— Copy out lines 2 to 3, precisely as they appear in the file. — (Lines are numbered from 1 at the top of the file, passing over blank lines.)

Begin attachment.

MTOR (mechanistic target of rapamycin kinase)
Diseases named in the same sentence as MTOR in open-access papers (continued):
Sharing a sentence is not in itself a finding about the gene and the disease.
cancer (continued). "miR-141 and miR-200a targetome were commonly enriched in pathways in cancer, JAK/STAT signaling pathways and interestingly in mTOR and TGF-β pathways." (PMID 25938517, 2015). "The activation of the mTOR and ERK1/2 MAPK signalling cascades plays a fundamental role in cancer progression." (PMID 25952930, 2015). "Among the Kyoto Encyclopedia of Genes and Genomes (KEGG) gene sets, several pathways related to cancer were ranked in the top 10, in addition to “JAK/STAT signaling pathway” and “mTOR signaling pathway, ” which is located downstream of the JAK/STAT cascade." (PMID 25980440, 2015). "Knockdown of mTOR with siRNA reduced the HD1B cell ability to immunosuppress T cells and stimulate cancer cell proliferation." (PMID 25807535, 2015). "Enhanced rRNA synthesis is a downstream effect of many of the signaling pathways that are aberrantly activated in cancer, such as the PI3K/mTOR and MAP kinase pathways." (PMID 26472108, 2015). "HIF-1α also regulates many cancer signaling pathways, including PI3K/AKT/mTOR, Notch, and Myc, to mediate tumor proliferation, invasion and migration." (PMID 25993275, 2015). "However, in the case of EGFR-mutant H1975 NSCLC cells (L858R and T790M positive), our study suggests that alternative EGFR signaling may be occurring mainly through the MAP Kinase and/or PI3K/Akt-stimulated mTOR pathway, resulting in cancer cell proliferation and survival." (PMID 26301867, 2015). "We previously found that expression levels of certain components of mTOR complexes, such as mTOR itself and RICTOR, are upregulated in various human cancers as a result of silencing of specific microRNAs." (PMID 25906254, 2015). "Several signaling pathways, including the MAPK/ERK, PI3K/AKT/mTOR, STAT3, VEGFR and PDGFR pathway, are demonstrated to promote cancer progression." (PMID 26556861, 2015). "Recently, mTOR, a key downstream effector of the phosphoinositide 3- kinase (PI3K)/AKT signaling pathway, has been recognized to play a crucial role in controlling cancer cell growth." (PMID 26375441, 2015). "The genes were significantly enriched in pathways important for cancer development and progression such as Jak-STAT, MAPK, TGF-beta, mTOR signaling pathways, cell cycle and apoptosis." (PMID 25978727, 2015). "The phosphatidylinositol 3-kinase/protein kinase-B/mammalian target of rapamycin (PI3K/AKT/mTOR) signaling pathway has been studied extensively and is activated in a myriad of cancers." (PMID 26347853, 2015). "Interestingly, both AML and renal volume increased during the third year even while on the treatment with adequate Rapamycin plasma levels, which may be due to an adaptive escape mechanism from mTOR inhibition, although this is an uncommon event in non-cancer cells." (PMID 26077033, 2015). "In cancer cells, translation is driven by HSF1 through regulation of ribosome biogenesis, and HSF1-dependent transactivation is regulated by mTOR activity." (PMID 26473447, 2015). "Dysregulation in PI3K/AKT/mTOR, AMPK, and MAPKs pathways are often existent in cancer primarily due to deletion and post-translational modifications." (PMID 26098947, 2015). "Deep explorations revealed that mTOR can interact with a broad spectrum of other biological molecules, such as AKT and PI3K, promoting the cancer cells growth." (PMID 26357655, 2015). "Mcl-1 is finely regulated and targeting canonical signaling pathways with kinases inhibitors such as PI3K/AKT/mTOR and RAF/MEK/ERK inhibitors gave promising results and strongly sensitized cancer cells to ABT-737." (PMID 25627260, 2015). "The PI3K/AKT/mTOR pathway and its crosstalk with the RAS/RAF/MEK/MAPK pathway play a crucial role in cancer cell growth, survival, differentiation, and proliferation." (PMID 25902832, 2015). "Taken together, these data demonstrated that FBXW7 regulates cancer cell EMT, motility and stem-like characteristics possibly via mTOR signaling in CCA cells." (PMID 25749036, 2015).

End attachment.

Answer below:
Diseases named in the same sentence as MTOR in open-access papers (continued):
Sharing a sentence is not in itself a finding about the gene and the disease.